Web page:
It is also fitted with a full stabilization system, which allows for accurate firing on the move in all conditions, thanks to the new day and night sights.
Other new features include a laser rangefinder.
A new type of active shielding, adapted for use with high-speed and highly maneuverable combat vehicles, is in the works now to make the BTR-82A practically immune to grenade launchers.
Although the all-steel construction, which provides protection against machine gun fire and artillery splinters, looks unchanged on the surface, improvements against mines and IED’s have been added to the lower hull.
Kevlar-type liners have been fitted to the inside of the hull, providing better all-round protection.
The BTR-82A boasts a new 300hp engine and suspension system, which offers it the ability to absorb the energy from a landmine. It also retains the same fully amphibious capabilities of the earlier BTR-80A.
The ripple effect created by the BTR-82A’s 30 mm automatic gun has been felt far and wide, with US Army officials saying that one of their most important units in Europe — the Stryker-equipped 2nd Cavalry Regiment — is outgunned by its Russian counterparts and needs a fast-track upgrade.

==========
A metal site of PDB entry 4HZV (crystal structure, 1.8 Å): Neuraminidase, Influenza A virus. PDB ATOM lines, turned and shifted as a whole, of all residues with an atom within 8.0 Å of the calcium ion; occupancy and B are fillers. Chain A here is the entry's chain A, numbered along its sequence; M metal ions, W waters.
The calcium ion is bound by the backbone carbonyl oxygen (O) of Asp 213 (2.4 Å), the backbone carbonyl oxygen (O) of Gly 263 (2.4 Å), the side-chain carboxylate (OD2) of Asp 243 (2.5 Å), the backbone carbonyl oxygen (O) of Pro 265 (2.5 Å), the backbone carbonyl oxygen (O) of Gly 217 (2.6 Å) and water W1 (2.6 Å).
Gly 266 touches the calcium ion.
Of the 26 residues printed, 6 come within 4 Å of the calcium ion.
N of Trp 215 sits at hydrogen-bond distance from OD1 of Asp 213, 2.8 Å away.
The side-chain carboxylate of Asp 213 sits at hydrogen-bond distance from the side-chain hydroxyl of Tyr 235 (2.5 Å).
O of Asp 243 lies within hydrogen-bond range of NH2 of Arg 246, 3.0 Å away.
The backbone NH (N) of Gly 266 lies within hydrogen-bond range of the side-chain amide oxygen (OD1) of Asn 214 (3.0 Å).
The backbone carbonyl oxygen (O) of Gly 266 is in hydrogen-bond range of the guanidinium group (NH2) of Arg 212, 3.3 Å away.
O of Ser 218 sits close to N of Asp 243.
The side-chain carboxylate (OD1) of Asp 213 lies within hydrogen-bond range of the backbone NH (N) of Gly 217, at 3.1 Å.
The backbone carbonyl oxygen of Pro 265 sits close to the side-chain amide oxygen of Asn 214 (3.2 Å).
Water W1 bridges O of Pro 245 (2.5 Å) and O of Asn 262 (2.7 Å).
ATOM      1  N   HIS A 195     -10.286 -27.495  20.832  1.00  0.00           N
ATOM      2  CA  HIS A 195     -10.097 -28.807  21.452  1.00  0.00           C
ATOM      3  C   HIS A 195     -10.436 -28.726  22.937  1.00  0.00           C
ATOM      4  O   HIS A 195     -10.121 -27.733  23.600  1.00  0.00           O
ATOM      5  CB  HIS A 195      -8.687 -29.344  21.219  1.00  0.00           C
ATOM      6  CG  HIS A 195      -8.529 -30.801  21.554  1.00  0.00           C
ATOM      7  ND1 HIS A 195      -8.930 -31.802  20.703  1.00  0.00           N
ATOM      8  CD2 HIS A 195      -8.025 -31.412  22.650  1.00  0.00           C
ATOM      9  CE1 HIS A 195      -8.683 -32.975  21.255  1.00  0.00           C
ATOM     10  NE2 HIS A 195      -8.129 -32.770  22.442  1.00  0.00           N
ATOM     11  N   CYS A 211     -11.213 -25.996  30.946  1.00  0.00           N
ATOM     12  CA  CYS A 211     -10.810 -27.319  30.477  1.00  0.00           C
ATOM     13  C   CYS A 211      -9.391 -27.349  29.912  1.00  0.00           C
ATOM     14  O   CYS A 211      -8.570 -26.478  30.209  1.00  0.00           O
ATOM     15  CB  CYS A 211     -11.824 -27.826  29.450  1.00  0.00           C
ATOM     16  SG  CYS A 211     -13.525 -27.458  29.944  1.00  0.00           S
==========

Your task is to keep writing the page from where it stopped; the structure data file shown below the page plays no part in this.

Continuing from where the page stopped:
The US Army staff in April approved a request from the unit's commander, Colonel John Meyer, to fit a 30mm cannon on 81 of the infantry carriers, so that it to could engage similar units or light-armored vehicles.
While the US military is only thinking about how best to ramp up the combat efficiency of its IFVs, Russia is already testing its modernized armored vehicles, which are capable of engaging the enemy at any time of day or night without any additional support.
In addition to the BTR-82A, Russia also has the BMP-3 amphibious IFV; its powerful 100mm cannon and 30mm chain gun can effectively engage a whole enemy battalion.
All this meaning that Russia’s armored vehicles are light years ahead of their Western counterparts, no matter how modernized the latter may be…